Pasqualoni is out
Following an 0-4 start to the season, UConn is changing football’s leadership
Published: Monday, September 30, 2013
Updated: Monday, September 30, 2013 23:09
UConn announced on Monday that Paul Pasqualoni, the all-time winningest coach in Big East football history, has been fired following an 0-4 start to the 2013 season.
Offensive coordinator and wide receivers coach T.J. Weist, who was hired from Cincinnati during the offseason, will serve as the interim head coach for the rest of the 2013 season.
“The timing of change is never perfect, but change is necessary,” Manuel said. “I want to thank Paul for his hard work and dedication to UConn.”
In 28 games, spanning two-and-one-third seasons, Pasqualoni, who won 117 games with Syracuse and UConn in the Big East, compiled a record of 10-18. The Huskies finished each of his first two seasons with a 5-7 record, but are winless through four games for the first time since 1991.
“This was not a result of a lack of effort,” Manuel said. “I’m changing now because we have to have different leadership to get different results.”
Pasqualoni was not the only coach fired on Monday. UConn also announced that assistant head coach and offensive line coach George DeLeone, whom Weist replaced as offensive coordinator, was relieved of his duties.
DeLeone will be replaced by tight ends coach Mike Foley, who worked with the offensive line for six years before being moved to tight ends last year.
Manuel said that on Sunday, following the Huskies’ 41-12 loss to Buffalo on Saturday, he called UConn President Susan Herbst to tell her he needed time to think about the coaching situation. At 6 p.m. on Sunday, he told Herbst that it was time for a change.
At 8:30 a.m. on Monday, Manuel met with Pasqualoni to inform him that he would no longer coach the Huskies.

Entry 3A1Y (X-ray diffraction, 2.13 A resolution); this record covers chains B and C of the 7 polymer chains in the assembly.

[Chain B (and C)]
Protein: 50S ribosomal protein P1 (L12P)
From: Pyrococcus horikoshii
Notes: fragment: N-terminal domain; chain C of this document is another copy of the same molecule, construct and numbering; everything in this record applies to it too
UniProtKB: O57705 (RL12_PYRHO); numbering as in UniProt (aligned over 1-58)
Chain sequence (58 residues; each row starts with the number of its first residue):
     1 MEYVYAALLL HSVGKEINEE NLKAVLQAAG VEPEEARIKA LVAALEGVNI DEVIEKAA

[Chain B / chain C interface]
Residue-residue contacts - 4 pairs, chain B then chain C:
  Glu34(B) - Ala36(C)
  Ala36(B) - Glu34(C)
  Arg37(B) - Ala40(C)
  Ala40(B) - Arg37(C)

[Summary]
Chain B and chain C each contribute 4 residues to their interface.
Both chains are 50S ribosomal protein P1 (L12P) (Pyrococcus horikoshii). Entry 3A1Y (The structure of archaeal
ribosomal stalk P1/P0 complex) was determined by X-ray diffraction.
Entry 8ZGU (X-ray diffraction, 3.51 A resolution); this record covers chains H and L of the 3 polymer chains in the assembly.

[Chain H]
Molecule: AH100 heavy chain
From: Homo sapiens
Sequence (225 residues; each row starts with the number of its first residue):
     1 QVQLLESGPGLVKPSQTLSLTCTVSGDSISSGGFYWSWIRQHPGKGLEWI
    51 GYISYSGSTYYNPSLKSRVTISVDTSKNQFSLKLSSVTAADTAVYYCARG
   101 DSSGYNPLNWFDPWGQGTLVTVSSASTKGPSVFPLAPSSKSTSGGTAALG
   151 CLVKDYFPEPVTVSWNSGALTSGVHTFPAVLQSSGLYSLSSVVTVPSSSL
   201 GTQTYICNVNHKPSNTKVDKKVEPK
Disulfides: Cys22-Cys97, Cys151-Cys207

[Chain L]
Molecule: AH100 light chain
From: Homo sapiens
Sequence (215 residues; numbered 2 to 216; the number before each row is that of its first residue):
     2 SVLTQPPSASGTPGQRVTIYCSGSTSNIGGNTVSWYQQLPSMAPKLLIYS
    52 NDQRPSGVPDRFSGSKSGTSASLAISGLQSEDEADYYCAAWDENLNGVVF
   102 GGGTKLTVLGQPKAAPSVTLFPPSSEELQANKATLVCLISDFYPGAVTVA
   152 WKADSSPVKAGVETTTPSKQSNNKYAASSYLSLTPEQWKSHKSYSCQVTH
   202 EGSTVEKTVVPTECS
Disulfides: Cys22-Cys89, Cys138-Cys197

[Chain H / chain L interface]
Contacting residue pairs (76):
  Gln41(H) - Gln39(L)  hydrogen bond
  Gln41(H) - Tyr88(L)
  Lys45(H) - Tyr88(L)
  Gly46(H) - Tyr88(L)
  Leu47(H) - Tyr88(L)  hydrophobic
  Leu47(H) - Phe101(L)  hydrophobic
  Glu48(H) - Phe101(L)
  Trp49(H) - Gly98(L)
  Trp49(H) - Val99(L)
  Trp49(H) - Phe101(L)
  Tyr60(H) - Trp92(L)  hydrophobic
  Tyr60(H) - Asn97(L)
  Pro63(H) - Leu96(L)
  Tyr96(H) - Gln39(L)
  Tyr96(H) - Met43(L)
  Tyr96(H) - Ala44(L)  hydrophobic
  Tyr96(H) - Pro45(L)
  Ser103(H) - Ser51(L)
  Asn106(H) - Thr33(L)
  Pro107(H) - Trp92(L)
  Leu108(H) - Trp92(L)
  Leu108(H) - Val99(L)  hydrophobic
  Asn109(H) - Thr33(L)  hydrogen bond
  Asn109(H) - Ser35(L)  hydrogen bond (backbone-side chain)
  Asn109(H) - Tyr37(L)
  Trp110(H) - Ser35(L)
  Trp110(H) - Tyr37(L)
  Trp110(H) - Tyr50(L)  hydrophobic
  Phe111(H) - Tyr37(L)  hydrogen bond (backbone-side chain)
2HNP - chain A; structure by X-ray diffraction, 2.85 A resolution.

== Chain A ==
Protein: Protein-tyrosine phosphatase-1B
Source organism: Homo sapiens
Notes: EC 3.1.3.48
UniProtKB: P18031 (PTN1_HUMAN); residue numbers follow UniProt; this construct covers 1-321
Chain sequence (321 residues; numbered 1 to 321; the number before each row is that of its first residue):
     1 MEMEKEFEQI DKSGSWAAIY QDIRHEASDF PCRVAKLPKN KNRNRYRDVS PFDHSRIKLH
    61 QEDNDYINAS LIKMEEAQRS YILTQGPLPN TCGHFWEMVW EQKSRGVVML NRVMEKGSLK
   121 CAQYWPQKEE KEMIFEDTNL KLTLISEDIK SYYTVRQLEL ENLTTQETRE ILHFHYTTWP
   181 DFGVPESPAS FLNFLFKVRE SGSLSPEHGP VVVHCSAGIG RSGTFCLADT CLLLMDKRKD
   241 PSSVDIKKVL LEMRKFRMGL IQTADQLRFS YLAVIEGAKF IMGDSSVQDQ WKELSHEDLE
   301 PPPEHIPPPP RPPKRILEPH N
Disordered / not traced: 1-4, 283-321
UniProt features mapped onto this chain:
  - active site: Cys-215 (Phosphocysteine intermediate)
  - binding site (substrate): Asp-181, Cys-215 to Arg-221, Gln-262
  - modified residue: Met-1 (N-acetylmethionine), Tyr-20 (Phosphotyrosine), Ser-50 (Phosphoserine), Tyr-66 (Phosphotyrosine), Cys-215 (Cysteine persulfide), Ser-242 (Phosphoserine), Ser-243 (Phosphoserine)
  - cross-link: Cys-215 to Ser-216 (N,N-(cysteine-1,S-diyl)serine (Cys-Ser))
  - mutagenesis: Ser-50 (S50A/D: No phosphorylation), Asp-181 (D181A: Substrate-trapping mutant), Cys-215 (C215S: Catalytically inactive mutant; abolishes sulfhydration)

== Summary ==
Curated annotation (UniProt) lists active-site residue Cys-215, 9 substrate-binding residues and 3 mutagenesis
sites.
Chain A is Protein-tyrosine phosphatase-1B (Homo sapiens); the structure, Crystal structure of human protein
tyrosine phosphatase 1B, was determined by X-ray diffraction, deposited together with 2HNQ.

According to Manuel, the decision was not a reaction to losing to Buffalo, but that it was the result of “observations for the last 18 months.”
“It’s not a decision I take lightly,” Manuel said. “It’s not a decision I want to stand here and make after four weeks.”
Weist, a 1988 graduate of Alabama, where he played wide receiver, coached at Alabama, Michigan, Southern Illinois, Tulsa, Indiana, Western Kentucky and Cincinnati before joining UConn ahead of the 2013 season, serving at wide receivers coach at each stop. In eight years at Western Kentucky, he also coached the running backs, was the offensive coordinator for four seasons and was an assistant head coach for three seasons.
Manuel said that Weist’s passion for the game and his desire to win were critical factors in his decision to name the first-year offensive coordinator the interim coach.
Being named the interim coach does not guarantee Weist the permanent position. Manuel said that no coaches on other staffs across the country will be contacted until after the season, and that if Weist wants to be named the head coach, his job is simple.
“If he wants any shot at this job, he has to win,” Manuel said.
Weist said that he is ready to be the head coach and thinks that he can be successful. He is eager to win the job permanently, and he knows what it will take to show Manuel that he can handle it.
“Right now, this is my job,” Weist said. “What happens in December is up to Warde…When he said the bottom line is to win, that’s all there is to it.”
Weist, who runs a high-tempo, no-huddle offense, said that there would be changes made on the offense and that UConn will be a multiple formation team. He also did not rule out the possibility of playing freshman quarterback Tim Boyle. Weist will sit down with his coaching staff this week and evaluate what he thinks need to change before UConn plays again on Oct. 12.
“Right now our focus is on our team,” Weist said. “For the next two weeks, our focus is to beat South Florida.”